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The Carletonian

The Carletonian

The Carletonian

Why we should give up on finding that ‘dream school’

<triotism is your conviction that this country is superior to all other countries because you were born in it.”
    -George Bernard Shaw

A few friends of mine -let’s call them Elaine and, oh, Corwin – recently started their freshman year at a college in Massachusetts with an alternative educational model – a build-your-own-major kind of curriculum. It seemed like a good fit. Corwin is a robust, outgoing kind of guy, and he seems to be having fun, but Elaine doesn’t socialize quite as well.

She called me last week and told that she’d spent the day with another of our friends – we’ll call her Andrea – who is in her sophomore year at a women’s college elsewhere in the state. They’d spent a day wandering around campus together, and Andrea had told Elaine about the school, and now Elaine told me was thinking about transferring. Her school just didn’t feel right, she said.

That surprised me. This school had been Elaine’s top choice. I couldn’t believe that she would just turn around on it. But on the other hand, it was totally unsurprising, because Andrea had done the same thing.

Andrea had decided in the middle of her freshman year that her school wasn’t right for her, and that she wanted to transfer. It had been the same situation – her top choice school, somehow, had just not felt right once she got there. She ultimately ended up staying where she was not because she had learned to love her school, but because nowhere else felt right.

I couldn’t help but feel, in my heart of hearts, that Elaine was somehow betraying her college – and, in reflection, betraying herself. Hadn’t the school felt right when she visited? Didn’t that imply compatibility on the part of both the student and the school? How could she just want to turn around and leave? That would be like admitting personal inadequacy.

The problem, I realized, is not indecision. The problem is the ridiculous idea that there’s a right college for anyone, and that once you get there, like a bolt from the blue, you’ll just know.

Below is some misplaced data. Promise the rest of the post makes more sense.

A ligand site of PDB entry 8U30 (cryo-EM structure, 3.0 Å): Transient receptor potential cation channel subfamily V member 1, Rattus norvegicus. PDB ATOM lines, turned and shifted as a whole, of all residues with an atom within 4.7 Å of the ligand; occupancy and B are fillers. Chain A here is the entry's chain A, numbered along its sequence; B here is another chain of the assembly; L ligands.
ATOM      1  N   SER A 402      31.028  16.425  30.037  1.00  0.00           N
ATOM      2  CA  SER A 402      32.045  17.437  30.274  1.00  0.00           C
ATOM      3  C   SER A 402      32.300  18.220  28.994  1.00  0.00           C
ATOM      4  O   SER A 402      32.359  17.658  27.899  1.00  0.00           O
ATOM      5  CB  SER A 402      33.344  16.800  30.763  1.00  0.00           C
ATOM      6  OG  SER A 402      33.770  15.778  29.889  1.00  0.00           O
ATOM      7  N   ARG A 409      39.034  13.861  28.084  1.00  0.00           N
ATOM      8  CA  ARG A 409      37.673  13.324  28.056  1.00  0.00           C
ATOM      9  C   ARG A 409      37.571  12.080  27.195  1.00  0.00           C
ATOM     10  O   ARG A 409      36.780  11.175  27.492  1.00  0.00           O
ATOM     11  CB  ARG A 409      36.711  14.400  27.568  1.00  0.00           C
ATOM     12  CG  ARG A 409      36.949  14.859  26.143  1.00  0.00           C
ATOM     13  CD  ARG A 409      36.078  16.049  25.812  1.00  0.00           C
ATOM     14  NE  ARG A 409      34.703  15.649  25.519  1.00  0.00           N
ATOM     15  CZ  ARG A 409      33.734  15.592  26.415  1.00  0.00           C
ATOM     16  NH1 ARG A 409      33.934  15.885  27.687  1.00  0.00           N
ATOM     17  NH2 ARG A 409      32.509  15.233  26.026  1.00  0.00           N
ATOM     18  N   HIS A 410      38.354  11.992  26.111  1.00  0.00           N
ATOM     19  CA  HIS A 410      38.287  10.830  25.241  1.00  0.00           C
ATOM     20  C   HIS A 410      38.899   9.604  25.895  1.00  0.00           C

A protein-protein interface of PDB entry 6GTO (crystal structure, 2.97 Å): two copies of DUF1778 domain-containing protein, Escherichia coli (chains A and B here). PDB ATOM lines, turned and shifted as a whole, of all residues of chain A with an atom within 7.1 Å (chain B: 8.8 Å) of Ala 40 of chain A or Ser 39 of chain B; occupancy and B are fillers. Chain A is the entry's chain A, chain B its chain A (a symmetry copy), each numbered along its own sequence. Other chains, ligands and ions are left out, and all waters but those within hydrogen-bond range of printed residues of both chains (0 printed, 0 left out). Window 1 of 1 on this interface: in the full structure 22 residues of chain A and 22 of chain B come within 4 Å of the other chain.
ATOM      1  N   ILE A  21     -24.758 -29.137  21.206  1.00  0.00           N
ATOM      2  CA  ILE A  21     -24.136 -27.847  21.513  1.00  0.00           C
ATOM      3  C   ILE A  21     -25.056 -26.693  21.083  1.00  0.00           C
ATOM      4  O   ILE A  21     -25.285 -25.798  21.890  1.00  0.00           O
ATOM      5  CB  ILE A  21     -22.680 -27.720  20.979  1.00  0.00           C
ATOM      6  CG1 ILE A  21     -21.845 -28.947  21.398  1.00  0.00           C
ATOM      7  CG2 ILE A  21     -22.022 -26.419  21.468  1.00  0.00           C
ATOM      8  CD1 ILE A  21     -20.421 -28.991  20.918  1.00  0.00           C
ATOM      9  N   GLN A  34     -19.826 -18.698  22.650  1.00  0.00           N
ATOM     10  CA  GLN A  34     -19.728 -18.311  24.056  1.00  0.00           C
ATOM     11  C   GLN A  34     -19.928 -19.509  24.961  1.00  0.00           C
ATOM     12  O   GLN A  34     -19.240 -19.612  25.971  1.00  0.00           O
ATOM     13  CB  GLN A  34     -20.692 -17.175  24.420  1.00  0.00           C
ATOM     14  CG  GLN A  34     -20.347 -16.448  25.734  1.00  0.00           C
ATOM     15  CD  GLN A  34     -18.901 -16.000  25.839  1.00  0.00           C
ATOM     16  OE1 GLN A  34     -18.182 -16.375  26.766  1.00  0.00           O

Few other platitudes are simultaneously so trite and so toxic. Every high school guidance counselor, every book from Fiske, the Princeton Review and Barron’s, every doting high school teacher in the country regurgitates this worthless chestnut like it’s the Gospel truth, that there’s just something special about the right college, and you can feel it in your gut as soon as you step on campus. And the only effect it has is that a generation of naïve Americans feels vaguely ripped off for four years because they aren’t always in the throes of euphoria.

I assure you that not a single Carleton student thinks this school is magical. Everybody here has been fed up with Carleton, some godforsaken Thursday of some godforsaken 9th week. But we know it’s supposed to be magical. Everybody says so. Carleton’s not just supposed to be the school we go to, it’s supposed to be the school for us.

This line of reasoning treats the concept of a “soulmate,” which is dubious at best in the real world, as established wisdom. There is a college out there for us, we tell ourselves in high school, a perfect college, as we sit curled up in our window seats, staring misty-eyed out at the stars. And we’ll know it when we get there. We’ll feel it in our gut.

And once we do end up on a campus, we’re cowed into thinking that it must be the right one. We delude ourselves into thinking it’s the one for us. How could it not be? We visited so many. Is this how “feeling right” feels?

We trick ourselves into feeling something like patriotism for our school – alma-matriotism, if you prefer. It’s not enough that we’re giving Carleton our money; we have to give it our love and our identities as well; we have to be misty-eyed alumni years from now, looking back on the Grand Old Days in Northfield.

In light of all this, transferring is a form of betrayal. It’s like divorcing Mr. Right. Deciding that a school is right for you entails internalizing part of that school’s identity – in effect, becoming right for the school. Leaving means ripping that part out of you again.

There’s no need for all of this hysteria. A college should provide, not consume. Fundamentally, a college is a place to get an education. Niceties of culture aside, a good student can do that anywhere. The personal agony we create around transferring, and around college identity in general, the idea that we’re wasting the best four years of our lives if we’re not always having a blast, is hysterical. That hallowed American collegiate pride was invented to sell football tickets, and we get into Carleton games for free.

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